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Whole Grains, Fiber, and Colon Cancer: Some Whole Grains are More “Whole” Than Others

Whole grains heartThe vast majority of the grain products eaten in the U.S. are refined. When whole grains are refined, for example into white flour or white rice, they are stripped of fiber and micronutrients, leaving behind a calorie-rich, nutrient-poor food. A meta-analysis pooling the data from 6 previous studies has concluded that eating three servings (about 90 grams) of whole grains daily is associated with a 17% decrease in the risk of colorectal cancers. Also, in review of 16 other studies, they concluded that every 10 grams of fiber consumed daily provided a 12% reduction in colon cancer risk.1 So it is the refined grains that could increase one’s risk of colon cancer.2,3 Studies have also linked refined grains with higher rates of breast cancer as well.4,5

The most favorable way to consume grains is with the grain remaining intact. Examples of intact grains are brown and wild rice, wheat berries, barley, quinoa, and steel cut oats. Cooking these grains in water is the most healthful way to prepare them, which also prevents the formation of acrylamide, a potentially toxic compound formed with dry cooking. Intact whole grains can be eaten for breakfast with fruit and seeds or with tomato sauce and onions with lunch or dinner. Whole wheat pasta also has a fairly favorable glycemic load, but bean and lentil pastas are even better, considering the resistant starch content and glycemic benefits of beans.

Also, too much grain, even whole grains can make your diet sub-optimal. The reason for this can be:

  1. If you eat too many grains, you may not be eating enough beans and green and yellow vegetables, which are more micronutrient dense.
  2. Most brown rice is contaminated with arsenic-containing agricultural chemicals, which can find their way on to your plate.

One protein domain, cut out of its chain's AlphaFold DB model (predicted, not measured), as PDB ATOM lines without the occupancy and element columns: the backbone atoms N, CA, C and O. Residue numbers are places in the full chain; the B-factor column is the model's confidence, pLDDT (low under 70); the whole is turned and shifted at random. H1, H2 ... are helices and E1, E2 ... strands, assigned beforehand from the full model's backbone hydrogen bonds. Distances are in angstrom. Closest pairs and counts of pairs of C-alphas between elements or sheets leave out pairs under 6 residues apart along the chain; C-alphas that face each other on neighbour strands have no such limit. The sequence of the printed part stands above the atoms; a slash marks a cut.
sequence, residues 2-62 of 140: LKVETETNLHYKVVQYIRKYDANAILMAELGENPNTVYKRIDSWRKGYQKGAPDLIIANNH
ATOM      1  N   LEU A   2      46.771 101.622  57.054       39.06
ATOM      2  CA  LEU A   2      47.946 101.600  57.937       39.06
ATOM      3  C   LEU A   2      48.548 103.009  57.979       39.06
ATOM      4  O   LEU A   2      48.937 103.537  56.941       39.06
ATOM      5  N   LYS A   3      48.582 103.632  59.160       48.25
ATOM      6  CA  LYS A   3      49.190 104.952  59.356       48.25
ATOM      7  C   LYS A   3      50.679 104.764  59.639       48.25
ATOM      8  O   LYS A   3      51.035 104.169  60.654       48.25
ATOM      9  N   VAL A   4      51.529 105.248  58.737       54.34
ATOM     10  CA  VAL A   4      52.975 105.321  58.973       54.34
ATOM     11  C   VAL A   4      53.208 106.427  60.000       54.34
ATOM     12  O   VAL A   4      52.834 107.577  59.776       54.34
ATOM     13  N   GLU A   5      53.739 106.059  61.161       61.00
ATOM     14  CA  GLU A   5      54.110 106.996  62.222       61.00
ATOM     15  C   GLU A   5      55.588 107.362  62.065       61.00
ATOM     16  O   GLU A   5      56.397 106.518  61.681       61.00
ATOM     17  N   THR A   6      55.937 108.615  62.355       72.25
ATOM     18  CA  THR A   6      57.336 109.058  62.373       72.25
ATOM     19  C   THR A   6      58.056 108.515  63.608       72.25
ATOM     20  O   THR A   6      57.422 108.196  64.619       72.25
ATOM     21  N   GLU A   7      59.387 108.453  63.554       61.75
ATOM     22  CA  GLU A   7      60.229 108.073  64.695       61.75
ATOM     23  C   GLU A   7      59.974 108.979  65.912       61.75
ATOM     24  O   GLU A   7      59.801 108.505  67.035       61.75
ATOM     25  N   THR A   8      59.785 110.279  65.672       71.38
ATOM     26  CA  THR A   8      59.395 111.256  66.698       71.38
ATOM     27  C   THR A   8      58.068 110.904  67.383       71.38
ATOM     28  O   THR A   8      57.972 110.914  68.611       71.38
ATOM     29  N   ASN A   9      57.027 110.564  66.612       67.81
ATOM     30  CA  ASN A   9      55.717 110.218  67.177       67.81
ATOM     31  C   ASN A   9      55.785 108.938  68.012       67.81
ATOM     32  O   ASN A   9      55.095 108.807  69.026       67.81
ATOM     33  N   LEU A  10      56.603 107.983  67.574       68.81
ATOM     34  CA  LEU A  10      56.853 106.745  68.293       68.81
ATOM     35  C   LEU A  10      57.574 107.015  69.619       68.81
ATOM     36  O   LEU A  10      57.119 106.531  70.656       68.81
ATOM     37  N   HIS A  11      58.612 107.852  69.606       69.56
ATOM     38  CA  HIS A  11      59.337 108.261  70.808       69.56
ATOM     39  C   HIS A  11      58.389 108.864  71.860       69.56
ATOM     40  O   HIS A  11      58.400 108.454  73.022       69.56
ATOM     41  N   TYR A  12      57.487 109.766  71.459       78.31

3. Many whole grain breads, cereals, and crackers are dry cooked and can be browned forming a toxin called acrylamide, which is potentially harmful. High acrylamide intake is associated with several cancers.6-8
  4. Whole grain pastry flour can still have an unfavorable glycemic load (GL) because it is ground so fine. Many studies have linked high GL foods to increased risk of colorectal cancers.9

Among carbohydrate sources, beans are superior to whole grains with respect to their micronutrient density, glycemic effects, and fiber and resistant starch content.

For example, barley has a GL of 12, and a fiber plus resistant starch content of 35.2%; black beans have a GL of 5 and fiber plus resistant starch content of 69.5%.10,11

 
Glycemic load (GL)
Fiber + Resistant Starch
Whole wheat bread
26
13.8%
Barley
12
35.2%
Black beans
5
69.5%

Fiber helps to prevent colon cancer by reducing the contact between dietary carcinogens and intestinal cells via increasing stool bulk and accelerating transit time.12,13 Resistant starch, similar to fiber, is a carbohydrate that is not broken down by human digestive enzymes. Fiber and resistant starch act as prebiotics, fueling the growth of healthy bacteria (probiotics); healthy bacteria in gut the ferment fiber and resistant starch, forming short-chain fatty acids that have a number of anti-cancer effects.14-17 Eating beans, peas or lentils, at least twice a week, has been found to decrease colon cancer risk by 50%.18,19